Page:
I’m very very comfortable with my limited knowledge of guitar. It’s one instrument that—I could probably get accused of wanking with my voice, and that in itself, that bothers me, because I’m just trying to emote, as much as I can, through my voice. But I understand that. But I think the worst culprit is a wanky guitar. It’s like 1000 cocks jerking off in your face at once. I think it’s one of the rudest things in the world! If you can play really well, that’s awesome too, but the idea of me practicing so hard to master something so phallic—I’m just not into it. And I just like staying simple because it compliments the music I’m trying to get across. Any musician I don’t think—or maybe some do, some that play piano, a composer probably can moreso, put out what’s in his head into people’s ears—I don’t think that a lot of people really can. But I’m happiest with a really primitive, simple guitar sound and let the vocals be the melody that carries everything to an extent. That’s more important to me. I admire people that can play really well but I just can’t do it and I’m too lazy to learn. I guess that’s what it comes down to.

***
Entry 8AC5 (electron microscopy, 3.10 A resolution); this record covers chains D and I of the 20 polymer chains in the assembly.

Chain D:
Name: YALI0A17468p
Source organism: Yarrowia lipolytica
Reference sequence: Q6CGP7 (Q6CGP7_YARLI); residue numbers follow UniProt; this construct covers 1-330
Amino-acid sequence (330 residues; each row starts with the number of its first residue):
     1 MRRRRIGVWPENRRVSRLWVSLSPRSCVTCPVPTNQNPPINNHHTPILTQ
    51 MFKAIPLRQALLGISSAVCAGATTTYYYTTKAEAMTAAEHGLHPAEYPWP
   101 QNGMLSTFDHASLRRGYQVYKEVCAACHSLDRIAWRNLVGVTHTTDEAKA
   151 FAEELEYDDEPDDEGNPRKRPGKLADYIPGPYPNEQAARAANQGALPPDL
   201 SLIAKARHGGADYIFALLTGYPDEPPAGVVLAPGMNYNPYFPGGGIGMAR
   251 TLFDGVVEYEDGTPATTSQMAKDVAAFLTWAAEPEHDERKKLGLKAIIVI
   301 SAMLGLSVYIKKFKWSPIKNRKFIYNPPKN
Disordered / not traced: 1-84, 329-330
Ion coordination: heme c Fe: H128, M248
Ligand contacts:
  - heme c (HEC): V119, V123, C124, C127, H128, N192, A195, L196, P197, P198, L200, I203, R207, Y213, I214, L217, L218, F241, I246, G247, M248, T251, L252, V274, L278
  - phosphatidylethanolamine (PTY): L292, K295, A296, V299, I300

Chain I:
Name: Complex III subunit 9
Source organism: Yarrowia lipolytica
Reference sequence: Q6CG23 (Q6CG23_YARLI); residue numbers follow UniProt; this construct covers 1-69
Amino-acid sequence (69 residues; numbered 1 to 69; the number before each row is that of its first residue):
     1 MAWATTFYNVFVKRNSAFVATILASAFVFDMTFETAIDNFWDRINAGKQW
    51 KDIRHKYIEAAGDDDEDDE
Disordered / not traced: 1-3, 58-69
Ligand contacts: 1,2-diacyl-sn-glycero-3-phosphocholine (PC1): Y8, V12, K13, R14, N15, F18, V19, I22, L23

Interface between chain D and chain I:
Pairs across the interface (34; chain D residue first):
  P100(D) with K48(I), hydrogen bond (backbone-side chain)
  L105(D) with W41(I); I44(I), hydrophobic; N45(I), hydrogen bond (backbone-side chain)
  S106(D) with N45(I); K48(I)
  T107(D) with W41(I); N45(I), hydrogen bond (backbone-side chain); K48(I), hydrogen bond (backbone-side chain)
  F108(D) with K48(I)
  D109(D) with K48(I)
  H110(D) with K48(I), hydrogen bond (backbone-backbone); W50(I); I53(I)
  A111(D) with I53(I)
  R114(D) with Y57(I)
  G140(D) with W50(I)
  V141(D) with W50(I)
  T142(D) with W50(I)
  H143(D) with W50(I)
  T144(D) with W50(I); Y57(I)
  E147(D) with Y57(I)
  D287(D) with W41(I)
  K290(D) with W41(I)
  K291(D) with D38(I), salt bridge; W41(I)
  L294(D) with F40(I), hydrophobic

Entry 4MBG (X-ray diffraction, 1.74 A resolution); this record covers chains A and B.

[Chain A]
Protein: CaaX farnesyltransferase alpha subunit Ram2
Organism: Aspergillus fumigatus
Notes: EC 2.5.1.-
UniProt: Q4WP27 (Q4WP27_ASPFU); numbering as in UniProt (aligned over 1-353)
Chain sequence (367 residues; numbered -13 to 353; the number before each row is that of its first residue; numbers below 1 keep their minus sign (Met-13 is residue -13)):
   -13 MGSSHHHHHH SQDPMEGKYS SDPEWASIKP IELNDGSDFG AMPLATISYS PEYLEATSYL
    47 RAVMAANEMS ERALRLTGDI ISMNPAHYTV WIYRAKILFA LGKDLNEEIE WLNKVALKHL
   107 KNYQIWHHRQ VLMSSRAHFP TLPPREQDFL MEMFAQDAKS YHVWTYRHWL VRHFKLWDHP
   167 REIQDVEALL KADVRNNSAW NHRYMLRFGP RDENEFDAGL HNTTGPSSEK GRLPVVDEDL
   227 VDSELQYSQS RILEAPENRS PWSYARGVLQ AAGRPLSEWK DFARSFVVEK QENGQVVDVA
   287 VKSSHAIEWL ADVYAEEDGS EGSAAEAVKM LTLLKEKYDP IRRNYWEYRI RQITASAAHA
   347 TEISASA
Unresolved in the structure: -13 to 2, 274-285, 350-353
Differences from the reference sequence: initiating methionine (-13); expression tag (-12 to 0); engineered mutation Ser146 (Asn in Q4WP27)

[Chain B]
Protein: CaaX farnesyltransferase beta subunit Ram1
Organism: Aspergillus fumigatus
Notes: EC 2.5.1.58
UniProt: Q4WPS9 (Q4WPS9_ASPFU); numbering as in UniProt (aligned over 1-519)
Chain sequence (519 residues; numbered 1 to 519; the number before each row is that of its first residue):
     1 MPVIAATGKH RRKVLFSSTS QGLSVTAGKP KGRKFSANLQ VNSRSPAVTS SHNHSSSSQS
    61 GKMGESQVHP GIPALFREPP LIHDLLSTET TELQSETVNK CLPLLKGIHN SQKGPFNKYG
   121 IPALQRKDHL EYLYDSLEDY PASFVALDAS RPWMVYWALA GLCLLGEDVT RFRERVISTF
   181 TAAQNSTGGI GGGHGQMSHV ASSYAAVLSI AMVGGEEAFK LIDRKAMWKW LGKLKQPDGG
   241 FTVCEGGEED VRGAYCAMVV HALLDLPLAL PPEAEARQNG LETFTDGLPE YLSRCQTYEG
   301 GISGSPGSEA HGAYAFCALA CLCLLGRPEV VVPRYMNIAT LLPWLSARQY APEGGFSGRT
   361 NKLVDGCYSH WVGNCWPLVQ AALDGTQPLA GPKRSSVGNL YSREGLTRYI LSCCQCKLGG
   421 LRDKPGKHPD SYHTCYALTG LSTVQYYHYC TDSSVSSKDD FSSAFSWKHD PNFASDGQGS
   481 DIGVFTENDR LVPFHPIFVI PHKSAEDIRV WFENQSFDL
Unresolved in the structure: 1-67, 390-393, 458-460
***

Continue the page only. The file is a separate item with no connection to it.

You’ve said you write books about the vulgarity of existence.
Well I did a lot in my past, but lately I haven’t really had time to continue on with them unfortunately.  I hope to take a break in the future and finish at least one of them. I really like writing, painting and writing and all that kind of shit. Cooking. Whatever
What’s the most vulgar thing you’ve ever witnessed?
Oh, man. You know, I used to be really bad. I probably was a living stereotype. Some snotty kid that was—I don’t know. I’m not really like that anymore. I don’t really touch upon it anymore. But at the same time, somebody showed me a—I could look at anything and find it revolting. Like angles and weird shadows really bother me sometimes. Visually, there are certain little things that make me wanna puke. Moreso than an attitude or a person cuz I think that’s all fake. Things that are real to me are angles and shit. Shapes. Shadows. I don’t think people are real. They don’t disgust me as much.
You don’t think people are real?
I don’t think I’m real. I don’t think anything is really real. Unless you met some feral kid in the woods, maybe they’d be real. I don’t know.